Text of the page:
A panel of public and private sector leaders, including former Labour MP Hazel Blears and the heads of Hermes Investment Management and auditor Grant Thornton, have today released a series of recommendations on using investment to tackle social and environmental challenges in the UK.
The National Advisory Board on Impact Investing (NAB) has called on the government to create a £2bn Inclusive Economy Catalyst Fund, to jump-start opportunities in communities which have seen “no real income growth”.
It has also backed the launch of “pensions with purpose”, which will invest savers' money into businesses and opportunities which aim to further a social or environmental goal.
“Impact investing has shown its value across multiple sectors and asset classes, achieving strong returns on investment while also financing new solutions to some of the UK’s most difficult social and environmental challenges,” said Michele Giddens, chair of the NAB and co-founder of impact investing private equity firm Bridges Fund Management.
Recent political events have highlighted that large segments of the UK population feel left behind by economic growth. If investors, business leaders and policy makers all consider social and environmental impact alongside financial value then we can start to redress these issues.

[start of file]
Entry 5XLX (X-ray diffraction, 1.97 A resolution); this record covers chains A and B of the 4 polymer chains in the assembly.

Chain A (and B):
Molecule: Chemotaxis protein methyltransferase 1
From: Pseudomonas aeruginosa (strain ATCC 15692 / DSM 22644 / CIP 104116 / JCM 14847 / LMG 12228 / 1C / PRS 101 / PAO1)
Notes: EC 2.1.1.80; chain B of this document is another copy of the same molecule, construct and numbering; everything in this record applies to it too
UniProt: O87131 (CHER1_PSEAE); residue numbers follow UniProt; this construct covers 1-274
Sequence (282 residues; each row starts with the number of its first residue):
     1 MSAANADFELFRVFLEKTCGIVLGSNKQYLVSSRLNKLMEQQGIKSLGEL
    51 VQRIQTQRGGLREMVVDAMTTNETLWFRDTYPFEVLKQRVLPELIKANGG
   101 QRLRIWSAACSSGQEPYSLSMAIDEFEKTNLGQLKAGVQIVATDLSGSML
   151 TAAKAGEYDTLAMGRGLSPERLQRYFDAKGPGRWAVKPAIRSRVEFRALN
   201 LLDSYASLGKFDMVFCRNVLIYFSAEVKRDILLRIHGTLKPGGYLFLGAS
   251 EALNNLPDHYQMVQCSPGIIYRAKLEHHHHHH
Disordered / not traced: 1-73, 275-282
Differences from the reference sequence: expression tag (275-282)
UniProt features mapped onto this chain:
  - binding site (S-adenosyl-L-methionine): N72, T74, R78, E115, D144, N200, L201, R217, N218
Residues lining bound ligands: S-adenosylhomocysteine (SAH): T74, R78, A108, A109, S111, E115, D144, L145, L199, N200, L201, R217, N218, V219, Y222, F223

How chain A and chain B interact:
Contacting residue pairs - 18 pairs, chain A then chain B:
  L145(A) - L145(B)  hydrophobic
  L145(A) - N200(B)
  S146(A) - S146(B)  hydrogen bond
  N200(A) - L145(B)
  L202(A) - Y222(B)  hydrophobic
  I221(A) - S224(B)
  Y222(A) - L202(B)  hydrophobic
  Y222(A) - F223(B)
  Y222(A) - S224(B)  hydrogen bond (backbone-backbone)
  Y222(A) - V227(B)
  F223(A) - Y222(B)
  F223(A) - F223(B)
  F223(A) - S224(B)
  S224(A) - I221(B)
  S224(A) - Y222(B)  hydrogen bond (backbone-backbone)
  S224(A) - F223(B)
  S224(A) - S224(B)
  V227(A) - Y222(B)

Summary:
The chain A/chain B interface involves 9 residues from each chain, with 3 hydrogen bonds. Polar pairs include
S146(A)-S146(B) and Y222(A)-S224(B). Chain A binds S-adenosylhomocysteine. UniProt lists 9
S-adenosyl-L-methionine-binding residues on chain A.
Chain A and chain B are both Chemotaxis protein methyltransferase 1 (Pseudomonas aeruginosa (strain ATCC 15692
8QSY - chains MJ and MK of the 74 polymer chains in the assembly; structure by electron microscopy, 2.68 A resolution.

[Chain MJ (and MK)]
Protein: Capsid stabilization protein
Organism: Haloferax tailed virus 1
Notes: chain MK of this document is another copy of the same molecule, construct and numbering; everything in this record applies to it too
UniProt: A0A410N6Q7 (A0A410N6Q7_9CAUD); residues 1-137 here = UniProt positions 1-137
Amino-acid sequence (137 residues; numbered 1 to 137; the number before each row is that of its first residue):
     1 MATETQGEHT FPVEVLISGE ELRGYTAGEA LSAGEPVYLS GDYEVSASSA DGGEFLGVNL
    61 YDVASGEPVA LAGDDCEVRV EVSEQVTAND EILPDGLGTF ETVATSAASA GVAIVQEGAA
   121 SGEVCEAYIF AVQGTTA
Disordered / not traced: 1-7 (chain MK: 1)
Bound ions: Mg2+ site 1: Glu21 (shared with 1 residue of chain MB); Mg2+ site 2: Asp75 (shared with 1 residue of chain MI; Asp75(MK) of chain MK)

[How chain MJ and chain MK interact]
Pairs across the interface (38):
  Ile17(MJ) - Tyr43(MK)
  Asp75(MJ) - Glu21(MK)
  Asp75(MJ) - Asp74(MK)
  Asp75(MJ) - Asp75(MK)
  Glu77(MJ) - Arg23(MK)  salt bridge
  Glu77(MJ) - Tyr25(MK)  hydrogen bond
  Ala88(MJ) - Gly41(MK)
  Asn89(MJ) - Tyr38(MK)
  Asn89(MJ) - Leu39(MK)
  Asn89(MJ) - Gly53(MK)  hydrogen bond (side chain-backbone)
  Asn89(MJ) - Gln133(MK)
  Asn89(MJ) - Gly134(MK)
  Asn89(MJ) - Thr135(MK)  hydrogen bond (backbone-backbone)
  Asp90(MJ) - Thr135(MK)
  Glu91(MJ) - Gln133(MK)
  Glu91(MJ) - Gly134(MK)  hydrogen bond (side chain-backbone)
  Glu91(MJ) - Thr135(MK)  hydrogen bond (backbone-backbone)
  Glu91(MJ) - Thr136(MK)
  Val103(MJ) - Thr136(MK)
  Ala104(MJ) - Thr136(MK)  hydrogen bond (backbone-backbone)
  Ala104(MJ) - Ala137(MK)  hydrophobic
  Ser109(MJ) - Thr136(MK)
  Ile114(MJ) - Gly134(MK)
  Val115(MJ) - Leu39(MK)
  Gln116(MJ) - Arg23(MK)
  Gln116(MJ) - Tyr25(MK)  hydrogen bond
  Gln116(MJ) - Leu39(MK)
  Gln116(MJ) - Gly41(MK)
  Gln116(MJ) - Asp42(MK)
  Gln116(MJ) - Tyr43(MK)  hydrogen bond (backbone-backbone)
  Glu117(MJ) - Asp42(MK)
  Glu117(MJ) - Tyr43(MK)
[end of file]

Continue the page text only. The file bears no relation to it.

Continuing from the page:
The NAB believes that if the recommendations in its report are followed, this could attract an extra £300bn of investment for socially and environmentally focused businesses.
The Catalyst Fund, for example, could rake in tens of billions of private investment over five to 10 years, the report estimates, for issues such as social care, affordable housing and climate change.
Meanwhile defined contribution pension schemes in the UK are predicted to grow six-fold to $1.7 trillion over the next two decades, and three quarters of these pension fund members have already said they would prefer to save in a social investment fund. A further 44 per cent said they would do so even if their final retirement pot ended up eight per cent smaller.
The NAB has also asked the government to place more emphasis on social value within public procurement.
Members of the 13-strong NAB include Generation Investment co-founder David Blood, Hermes Investment Management chief executive Saker Nusseibeh and Grant Thornton chief executive Sacha Romanovitch.